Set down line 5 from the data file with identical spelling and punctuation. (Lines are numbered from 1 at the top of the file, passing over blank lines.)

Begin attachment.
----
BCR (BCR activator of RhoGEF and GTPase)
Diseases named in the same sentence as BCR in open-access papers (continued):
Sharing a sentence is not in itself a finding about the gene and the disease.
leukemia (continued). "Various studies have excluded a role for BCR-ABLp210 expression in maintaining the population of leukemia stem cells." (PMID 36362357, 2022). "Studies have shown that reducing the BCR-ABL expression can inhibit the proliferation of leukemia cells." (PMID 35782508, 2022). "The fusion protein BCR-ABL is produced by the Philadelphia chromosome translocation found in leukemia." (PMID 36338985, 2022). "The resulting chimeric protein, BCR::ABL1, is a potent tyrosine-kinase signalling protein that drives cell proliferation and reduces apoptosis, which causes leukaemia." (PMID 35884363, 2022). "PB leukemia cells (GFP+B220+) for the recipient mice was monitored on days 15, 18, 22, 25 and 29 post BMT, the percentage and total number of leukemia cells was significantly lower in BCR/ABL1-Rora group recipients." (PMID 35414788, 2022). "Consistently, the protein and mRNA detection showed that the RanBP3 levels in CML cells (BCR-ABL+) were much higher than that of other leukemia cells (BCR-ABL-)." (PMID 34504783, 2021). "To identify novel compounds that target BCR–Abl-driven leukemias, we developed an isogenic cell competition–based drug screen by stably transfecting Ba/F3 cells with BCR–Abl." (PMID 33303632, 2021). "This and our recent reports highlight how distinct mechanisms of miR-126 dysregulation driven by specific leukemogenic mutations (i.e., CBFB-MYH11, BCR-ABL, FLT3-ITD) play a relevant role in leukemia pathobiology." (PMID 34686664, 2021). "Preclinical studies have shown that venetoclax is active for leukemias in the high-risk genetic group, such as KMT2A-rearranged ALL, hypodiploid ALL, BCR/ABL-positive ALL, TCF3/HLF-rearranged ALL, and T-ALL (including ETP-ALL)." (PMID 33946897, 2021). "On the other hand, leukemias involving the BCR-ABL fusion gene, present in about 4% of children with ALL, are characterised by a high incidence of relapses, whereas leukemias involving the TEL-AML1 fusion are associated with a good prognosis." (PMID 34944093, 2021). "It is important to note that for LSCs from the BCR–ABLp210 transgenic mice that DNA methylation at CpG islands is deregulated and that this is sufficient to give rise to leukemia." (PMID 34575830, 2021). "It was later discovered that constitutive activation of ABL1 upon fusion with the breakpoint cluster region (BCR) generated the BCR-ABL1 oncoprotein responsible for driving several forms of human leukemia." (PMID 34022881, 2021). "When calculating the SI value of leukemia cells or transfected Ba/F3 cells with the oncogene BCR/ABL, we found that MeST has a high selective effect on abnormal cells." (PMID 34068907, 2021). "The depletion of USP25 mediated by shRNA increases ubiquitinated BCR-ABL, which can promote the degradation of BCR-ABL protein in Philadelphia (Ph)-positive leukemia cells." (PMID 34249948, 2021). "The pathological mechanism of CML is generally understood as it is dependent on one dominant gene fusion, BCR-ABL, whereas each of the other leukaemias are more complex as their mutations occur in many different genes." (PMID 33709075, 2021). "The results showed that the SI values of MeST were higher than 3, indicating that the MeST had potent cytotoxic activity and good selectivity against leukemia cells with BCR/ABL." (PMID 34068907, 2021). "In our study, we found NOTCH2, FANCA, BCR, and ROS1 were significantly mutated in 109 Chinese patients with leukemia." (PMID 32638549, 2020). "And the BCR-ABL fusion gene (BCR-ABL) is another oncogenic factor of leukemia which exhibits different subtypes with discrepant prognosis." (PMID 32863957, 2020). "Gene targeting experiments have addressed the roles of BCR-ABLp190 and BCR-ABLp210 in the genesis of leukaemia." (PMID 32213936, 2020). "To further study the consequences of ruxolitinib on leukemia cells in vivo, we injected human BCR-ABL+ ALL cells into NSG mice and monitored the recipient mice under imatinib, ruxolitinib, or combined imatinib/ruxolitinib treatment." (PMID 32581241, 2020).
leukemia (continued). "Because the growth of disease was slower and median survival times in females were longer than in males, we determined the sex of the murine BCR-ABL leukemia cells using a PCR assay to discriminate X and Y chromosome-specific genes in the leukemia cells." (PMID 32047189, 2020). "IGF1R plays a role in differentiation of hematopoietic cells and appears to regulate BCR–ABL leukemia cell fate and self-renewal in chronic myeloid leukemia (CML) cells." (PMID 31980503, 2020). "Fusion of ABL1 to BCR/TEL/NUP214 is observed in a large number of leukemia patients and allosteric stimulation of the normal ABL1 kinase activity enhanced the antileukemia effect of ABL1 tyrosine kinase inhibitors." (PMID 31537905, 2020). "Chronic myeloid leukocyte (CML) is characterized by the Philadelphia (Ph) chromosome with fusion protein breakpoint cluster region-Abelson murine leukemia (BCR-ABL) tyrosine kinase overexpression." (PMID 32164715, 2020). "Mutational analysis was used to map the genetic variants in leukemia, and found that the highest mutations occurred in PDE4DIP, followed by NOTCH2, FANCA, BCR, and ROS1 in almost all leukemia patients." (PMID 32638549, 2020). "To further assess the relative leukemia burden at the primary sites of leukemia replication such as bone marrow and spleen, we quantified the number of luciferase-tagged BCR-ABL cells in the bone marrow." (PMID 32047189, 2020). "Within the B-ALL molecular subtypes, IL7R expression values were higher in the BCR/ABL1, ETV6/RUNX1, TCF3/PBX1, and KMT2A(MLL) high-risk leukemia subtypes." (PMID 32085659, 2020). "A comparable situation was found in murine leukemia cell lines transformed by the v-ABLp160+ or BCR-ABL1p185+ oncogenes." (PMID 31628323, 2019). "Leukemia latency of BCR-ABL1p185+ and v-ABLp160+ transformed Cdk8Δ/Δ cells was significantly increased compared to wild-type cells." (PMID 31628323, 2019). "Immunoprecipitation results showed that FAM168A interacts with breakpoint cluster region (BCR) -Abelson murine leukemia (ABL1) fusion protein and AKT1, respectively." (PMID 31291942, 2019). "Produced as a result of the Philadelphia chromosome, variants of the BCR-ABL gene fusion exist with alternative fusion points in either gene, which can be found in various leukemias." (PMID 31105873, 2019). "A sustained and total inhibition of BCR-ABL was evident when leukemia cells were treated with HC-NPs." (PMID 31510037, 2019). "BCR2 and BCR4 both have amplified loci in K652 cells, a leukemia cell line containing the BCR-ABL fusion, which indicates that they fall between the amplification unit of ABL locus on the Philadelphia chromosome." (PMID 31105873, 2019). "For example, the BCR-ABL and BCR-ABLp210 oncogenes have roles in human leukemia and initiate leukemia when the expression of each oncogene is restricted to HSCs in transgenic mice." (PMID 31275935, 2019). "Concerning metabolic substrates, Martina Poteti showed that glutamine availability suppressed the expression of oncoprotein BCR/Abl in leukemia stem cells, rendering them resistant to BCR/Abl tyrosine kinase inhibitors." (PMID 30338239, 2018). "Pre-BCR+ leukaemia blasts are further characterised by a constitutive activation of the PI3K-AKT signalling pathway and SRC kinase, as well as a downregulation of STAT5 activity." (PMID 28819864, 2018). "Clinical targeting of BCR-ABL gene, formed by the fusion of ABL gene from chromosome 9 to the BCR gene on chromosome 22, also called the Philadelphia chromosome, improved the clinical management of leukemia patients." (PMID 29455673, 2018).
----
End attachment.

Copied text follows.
leukemia (continued). "Because the growth of disease was slower and median survival times in females were longer than in males, we determined the sex of the murine BCR-ABL leukemia cells using a PCR assay to discriminate X and Y chromosome-specific genes in the leukemia cells." (PMID 32047189, 2020). "IGF1R plays a role in differentiation of hematopoietic cells and appears to regulate BCR–ABL leukemia cell fate and self-renewal in chronic myeloid leukemia (CML) cells." (PMID 31980503, 2020). "Fusion of ABL1 to BCR/TEL/NUP214 is observed in a large number of leukemia patients and allosteric stimulation of the normal ABL1 kinase activity enhanced the antileukemia effect of ABL1 tyrosine kinase inhibitors." (PMID 31537905, 2020). "Chronic myeloid leukocyte (CML) is characterized by the Philadelphia (Ph) chromosome with fusion protein breakpoint cluster region-Abelson murine leukemia (BCR-ABL) tyrosine kinase overexpression." (PMID 32164715, 2020). "Mutational analysis was used to map the genetic variants in leukemia, and found that the highest mutations occurred in PDE4DIP, followed by NOTCH2, FANCA, BCR, and ROS1 in almost all leukemia patients." (PMID 32638549, 2020). "To further assess the relative leukemia burden at the primary sites of leukemia replication such as bone marrow and spleen, we quantified the number of luciferase-tagged BCR-ABL cells in the bone marrow." (PMID 32047189, 2020). "Within the B-ALL molecular subtypes, IL7R expression values were higher in the BCR/ABL1, ETV6/RUNX1, TCF3/PBX1, and KMT2A(MLL) high-risk leukemia subtypes." (PMID 32085659, 2020). "A comparable situation was found in murine leukemia cell lines transformed by the v-ABLp160+ or BCR-ABL1p185+ oncogenes." (PMID 31628323, 2019). "Leukemia latency of BCR-ABL1p185+ and v-ABLp160+ transformed Cdk8Δ/Δ cells was significantly increased compared to wild-type cells." (PMID 31628323, 2019). "Immunoprecipitation results showed that FAM168A interacts with breakpoint cluster region (BCR) -Abelson murine leukemia (ABL1) fusion protein and AKT1, respectively." (PMID 31291942, 2019). "Produced as a result of the Philadelphia chromosome, variants of the BCR-ABL gene fusion exist with alternative fusion points in either gene, which can be found in various leukemias." (PMID 31105873, 2019). "A sustained and total inhibition of BCR-ABL was evident when leukemia cells were treated with HC-NPs." (PMID 31510037, 2019). "BCR2 and BCR4 both have amplified loci in K652 cells, a leukemia cell line containing the BCR-ABL fusion, which indicates that they fall between the amplification unit of ABL locus on the Philadelphia chromosome." (PMID 31105873, 2019). "For example, the BCR-ABL and BCR-ABLp210 oncogenes have roles in human leukemia and initiate leukemia when the expression of each oncogene is restricted to HSCs in transgenic mice." (PMID 31275935, 2019). "Concerning metabolic substrates, Martina Poteti showed that glutamine availability suppressed the expression of oncoprotein BCR/Abl in leukemia stem cells, rendering them resistant to BCR/Abl tyrosine kinase inhibitors." (PMID 30338239, 2018). "Pre-BCR+ leukaemia blasts are further characterised by a constitutive activation of the PI3K-AKT signalling pathway and SRC kinase, as well as a downregulation of STAT5 activity." (PMID 28819864, 2018). "Clinical targeting of BCR-ABL gene, formed by the fusion of ABL gene from chromosome 9 to the BCR gene on chromosome 22, also called the Philadelphia chromosome, improved the clinical management of leukemia patients." (PMID 29455673, 2018).